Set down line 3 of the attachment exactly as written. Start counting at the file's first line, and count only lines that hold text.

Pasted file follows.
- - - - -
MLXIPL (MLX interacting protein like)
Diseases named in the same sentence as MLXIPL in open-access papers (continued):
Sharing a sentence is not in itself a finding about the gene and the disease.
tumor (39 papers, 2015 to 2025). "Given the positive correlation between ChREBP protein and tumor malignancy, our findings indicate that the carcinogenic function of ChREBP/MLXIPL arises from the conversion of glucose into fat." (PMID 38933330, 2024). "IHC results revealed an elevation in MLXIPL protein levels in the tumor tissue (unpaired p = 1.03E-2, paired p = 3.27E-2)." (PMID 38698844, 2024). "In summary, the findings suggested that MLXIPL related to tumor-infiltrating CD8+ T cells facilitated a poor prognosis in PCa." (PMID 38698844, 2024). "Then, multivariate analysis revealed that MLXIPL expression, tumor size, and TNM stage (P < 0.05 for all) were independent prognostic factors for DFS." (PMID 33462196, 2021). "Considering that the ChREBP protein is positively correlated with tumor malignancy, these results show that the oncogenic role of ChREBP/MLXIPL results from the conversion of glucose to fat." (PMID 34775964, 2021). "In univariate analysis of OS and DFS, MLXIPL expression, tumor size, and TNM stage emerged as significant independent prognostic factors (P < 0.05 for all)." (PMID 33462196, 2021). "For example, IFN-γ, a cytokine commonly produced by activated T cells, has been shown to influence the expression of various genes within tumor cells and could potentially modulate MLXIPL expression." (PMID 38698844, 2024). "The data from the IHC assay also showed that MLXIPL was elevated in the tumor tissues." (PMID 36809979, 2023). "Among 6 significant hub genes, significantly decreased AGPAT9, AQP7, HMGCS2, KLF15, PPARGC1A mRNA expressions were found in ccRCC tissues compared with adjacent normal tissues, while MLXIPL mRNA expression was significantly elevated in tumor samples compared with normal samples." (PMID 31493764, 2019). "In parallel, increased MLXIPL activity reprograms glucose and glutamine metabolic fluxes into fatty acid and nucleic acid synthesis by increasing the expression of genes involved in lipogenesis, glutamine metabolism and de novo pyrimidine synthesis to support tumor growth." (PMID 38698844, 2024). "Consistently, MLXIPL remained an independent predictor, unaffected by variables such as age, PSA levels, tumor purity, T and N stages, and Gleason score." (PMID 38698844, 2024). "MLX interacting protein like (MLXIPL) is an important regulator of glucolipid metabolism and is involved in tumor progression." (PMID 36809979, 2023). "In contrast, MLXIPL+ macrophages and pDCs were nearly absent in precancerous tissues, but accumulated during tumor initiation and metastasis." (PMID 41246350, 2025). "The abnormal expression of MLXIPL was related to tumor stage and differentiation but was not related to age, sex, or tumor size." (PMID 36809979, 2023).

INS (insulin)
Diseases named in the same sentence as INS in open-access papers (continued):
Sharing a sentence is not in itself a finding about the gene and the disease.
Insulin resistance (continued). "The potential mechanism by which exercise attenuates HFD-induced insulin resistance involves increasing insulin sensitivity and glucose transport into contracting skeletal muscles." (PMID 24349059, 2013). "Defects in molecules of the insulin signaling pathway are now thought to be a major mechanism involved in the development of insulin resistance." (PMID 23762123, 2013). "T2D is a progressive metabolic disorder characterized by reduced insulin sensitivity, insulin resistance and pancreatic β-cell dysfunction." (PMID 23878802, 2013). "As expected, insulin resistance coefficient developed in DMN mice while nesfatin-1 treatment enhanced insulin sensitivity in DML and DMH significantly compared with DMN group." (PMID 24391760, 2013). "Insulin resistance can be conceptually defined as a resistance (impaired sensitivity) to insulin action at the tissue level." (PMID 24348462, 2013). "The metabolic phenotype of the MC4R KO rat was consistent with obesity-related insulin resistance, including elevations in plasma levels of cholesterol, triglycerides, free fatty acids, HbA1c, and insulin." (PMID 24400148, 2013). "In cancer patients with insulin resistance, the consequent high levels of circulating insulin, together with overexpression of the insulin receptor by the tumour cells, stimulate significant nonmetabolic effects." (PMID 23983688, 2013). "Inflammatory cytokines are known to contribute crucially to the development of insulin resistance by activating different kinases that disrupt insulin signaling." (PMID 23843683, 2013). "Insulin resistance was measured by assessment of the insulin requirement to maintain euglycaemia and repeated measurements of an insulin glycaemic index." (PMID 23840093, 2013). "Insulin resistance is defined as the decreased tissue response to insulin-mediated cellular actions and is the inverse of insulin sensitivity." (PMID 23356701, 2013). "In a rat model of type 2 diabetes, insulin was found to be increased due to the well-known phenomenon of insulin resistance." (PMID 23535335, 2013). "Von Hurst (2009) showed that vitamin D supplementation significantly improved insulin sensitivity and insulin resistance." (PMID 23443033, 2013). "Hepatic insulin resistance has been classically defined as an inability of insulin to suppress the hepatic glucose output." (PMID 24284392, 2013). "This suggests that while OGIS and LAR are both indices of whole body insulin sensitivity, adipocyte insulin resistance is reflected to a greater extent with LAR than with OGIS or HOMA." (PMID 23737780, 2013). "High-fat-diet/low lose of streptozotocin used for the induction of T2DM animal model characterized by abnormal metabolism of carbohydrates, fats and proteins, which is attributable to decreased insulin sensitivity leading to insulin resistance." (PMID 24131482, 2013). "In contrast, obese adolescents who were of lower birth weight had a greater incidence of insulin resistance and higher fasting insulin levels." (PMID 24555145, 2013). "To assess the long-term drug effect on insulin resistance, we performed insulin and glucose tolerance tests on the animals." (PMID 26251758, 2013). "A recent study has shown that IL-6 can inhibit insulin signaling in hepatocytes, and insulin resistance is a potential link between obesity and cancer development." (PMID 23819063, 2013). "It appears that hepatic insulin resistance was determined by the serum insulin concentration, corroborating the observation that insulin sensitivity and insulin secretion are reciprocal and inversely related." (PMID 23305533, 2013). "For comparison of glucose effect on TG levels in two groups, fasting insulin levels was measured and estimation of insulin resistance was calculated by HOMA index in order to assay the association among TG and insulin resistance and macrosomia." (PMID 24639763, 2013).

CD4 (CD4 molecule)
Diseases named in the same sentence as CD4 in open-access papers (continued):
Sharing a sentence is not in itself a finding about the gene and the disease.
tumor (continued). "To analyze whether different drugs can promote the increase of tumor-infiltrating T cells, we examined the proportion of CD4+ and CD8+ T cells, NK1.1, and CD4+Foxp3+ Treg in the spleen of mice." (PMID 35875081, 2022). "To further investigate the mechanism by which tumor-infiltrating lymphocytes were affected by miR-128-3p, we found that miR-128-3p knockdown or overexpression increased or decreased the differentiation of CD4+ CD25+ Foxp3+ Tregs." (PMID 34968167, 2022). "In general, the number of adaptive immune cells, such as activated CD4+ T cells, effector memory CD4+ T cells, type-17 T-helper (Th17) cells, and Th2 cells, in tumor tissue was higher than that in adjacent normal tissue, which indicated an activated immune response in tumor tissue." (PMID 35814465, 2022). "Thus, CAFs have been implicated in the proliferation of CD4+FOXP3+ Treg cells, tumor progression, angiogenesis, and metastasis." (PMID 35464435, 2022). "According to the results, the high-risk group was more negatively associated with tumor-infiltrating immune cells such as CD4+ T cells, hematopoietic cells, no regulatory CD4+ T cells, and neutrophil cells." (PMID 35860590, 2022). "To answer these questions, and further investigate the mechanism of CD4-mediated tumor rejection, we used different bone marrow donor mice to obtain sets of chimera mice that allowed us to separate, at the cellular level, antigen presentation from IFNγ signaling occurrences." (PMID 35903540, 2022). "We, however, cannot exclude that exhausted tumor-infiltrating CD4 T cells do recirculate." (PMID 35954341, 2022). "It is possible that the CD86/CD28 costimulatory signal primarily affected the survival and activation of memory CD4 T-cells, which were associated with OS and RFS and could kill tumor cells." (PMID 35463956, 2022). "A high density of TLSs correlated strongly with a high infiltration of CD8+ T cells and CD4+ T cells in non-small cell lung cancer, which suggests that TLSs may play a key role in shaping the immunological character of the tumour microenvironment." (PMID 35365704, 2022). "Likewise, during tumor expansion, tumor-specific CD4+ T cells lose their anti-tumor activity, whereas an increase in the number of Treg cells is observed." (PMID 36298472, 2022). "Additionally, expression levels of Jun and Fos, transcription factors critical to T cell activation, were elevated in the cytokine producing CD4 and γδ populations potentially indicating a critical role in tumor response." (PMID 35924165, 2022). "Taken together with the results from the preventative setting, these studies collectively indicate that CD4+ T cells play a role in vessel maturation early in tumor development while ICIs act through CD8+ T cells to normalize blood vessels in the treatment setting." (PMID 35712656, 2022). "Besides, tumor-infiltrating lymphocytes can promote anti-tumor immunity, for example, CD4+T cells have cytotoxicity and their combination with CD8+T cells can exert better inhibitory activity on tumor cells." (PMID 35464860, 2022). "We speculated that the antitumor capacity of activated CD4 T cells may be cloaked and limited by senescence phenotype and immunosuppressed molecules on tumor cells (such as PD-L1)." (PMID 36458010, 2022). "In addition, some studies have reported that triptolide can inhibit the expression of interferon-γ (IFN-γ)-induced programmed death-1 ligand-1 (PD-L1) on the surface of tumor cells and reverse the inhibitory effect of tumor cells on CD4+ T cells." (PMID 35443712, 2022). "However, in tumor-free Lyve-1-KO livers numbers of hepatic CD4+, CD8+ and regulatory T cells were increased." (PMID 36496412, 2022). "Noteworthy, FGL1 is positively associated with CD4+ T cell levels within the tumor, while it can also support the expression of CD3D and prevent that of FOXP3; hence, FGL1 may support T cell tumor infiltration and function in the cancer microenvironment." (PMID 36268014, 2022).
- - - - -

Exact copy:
Sharing a sentence is not in itself a finding about the gene and the disease.